Ask an Addict.
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18-11-2014, 09:15 AM
RE: Ask an Addict.
Congratulations on your success! Kicking these addictions is no small feat. Thumbsup

I have a few friends who have kicked the alcohol habit only to replace it with the AA habit. They are sober, but are so tied to AA that they cannot miss a single day, and buy into all the splinter groups (Book Club, etc.) to the max. How do you see AA? Do you see it as a replacement addiction? My friends don't, but from afar, I do. What is your take on this?

We have enough youth. How about looking for the Fountain of Smart?
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18-11-2014, 04:50 PM
RE: Ask an Addict.
(17-11-2014 06:56 PM)WitchSabrina Wrote:  Wolfie i am seriously proud that you beat your demons! I had addiction for 3+ yrs on a pain med and quit it cold turkey at home no help.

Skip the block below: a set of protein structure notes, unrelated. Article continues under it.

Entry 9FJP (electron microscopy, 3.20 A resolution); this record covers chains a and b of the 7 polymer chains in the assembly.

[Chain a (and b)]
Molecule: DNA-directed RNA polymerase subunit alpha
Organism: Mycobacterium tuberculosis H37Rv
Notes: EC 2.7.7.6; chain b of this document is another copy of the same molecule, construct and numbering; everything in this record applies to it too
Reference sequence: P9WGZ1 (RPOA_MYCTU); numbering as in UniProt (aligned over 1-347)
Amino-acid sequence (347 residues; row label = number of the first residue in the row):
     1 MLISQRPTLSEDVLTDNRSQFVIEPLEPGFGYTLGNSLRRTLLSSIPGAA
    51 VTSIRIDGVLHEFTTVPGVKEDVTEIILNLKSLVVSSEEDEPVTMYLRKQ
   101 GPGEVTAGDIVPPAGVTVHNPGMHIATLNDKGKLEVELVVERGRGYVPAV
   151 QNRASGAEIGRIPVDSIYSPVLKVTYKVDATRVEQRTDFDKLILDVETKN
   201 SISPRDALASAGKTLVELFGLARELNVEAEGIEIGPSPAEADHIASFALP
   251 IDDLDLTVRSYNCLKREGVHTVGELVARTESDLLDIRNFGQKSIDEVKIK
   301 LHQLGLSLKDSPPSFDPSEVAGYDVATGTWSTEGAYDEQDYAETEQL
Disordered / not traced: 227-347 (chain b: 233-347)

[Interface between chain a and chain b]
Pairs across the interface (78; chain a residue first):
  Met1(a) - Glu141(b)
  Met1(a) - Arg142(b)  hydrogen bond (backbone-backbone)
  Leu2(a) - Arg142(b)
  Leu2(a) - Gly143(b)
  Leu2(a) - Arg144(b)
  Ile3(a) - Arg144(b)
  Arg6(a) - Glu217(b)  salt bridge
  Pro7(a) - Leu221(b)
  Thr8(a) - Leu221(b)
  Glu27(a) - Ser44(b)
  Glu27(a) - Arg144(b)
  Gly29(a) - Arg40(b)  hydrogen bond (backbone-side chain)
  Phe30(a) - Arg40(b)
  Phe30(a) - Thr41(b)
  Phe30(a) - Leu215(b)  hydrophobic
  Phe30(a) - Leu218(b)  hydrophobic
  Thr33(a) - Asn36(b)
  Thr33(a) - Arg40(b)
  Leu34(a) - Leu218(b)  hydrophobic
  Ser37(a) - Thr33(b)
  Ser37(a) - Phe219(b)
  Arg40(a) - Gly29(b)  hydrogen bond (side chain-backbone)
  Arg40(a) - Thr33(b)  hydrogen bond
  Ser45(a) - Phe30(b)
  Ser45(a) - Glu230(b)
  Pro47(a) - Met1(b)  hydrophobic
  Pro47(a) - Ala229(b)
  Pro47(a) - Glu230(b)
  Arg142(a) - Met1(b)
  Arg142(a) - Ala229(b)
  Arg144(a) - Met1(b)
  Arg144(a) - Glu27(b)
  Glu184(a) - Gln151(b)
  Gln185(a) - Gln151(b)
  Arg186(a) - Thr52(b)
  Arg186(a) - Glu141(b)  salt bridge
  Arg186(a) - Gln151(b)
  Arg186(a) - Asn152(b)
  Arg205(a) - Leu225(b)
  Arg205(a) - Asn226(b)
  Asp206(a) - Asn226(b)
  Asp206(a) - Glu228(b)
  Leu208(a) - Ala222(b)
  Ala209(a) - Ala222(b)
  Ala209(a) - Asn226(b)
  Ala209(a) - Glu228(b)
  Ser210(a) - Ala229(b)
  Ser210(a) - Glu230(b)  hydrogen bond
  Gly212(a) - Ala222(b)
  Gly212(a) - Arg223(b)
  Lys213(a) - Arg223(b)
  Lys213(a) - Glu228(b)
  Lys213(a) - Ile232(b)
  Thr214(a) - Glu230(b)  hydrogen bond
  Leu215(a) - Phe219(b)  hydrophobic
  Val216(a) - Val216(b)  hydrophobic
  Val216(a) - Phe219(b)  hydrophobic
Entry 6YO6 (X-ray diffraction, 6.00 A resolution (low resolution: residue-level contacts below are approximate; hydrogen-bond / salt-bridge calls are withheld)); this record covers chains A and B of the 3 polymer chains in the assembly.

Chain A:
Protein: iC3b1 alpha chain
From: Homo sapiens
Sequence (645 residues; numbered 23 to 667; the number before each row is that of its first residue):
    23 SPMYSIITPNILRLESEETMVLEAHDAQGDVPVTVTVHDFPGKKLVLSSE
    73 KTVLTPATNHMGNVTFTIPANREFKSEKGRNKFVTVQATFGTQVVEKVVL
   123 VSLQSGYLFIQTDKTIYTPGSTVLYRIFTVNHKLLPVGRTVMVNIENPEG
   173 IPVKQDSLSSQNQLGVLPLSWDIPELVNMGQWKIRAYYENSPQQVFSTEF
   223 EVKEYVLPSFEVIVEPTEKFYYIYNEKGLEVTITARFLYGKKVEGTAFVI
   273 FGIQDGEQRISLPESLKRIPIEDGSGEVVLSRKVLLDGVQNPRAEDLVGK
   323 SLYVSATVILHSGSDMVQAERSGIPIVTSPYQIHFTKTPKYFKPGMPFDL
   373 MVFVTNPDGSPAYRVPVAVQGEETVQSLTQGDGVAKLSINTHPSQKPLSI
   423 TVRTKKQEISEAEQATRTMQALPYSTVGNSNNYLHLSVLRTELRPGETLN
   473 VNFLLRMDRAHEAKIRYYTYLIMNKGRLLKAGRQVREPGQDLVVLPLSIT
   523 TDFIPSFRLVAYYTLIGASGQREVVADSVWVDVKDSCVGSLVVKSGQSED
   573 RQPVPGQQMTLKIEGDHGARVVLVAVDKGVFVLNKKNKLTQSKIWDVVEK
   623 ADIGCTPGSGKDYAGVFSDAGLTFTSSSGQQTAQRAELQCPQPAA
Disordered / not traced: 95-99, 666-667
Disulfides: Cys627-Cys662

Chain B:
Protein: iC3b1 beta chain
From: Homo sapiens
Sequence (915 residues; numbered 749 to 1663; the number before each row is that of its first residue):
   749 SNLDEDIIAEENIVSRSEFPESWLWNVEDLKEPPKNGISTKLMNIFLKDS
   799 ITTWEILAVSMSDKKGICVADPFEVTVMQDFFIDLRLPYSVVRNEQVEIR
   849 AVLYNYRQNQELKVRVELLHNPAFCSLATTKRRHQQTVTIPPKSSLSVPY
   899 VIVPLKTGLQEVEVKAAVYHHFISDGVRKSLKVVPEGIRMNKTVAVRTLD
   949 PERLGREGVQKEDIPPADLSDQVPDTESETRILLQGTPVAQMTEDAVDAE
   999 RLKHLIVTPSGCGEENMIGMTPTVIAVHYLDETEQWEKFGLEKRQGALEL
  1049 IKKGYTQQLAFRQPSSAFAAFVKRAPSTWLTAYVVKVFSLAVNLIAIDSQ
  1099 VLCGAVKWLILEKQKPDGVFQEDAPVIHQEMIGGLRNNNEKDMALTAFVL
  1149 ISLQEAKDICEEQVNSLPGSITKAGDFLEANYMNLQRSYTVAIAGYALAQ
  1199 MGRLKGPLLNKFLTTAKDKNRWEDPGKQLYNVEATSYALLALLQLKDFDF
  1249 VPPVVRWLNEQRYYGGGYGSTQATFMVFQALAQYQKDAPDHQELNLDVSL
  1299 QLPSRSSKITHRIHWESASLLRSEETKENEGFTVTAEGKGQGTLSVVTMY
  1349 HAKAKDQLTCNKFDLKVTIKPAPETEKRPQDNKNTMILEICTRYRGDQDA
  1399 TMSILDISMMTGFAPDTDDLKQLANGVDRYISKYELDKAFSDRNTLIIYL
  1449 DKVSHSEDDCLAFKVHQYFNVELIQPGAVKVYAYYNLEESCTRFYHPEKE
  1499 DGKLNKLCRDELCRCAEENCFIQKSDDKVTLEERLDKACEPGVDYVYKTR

I call it 'coming out on the other side".
What the whole thing must have put my family through....eeesh.

I'm glad you have this thread. Hope you can help someone here or otherwise elsewhere. Helping others everyday can keep you clean, man.

Stay strong!

Well done to you too!
Where pain is a major issue it can be really difficult for doctors and patients.
Adddictive drugs like oxycontin can create other problems.
I was addicted to benzos for over 30 years, including a 2 year taper.Bowing
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18-11-2014, 04:56 PM
RE: Ask an Addict.
Tinkerbelle.
I agree!
I see AA as preferable to alcoholism, but I see some addicted to it.
Currently I go to a few AA meetings and try to take what good I can from the program without getting too involved.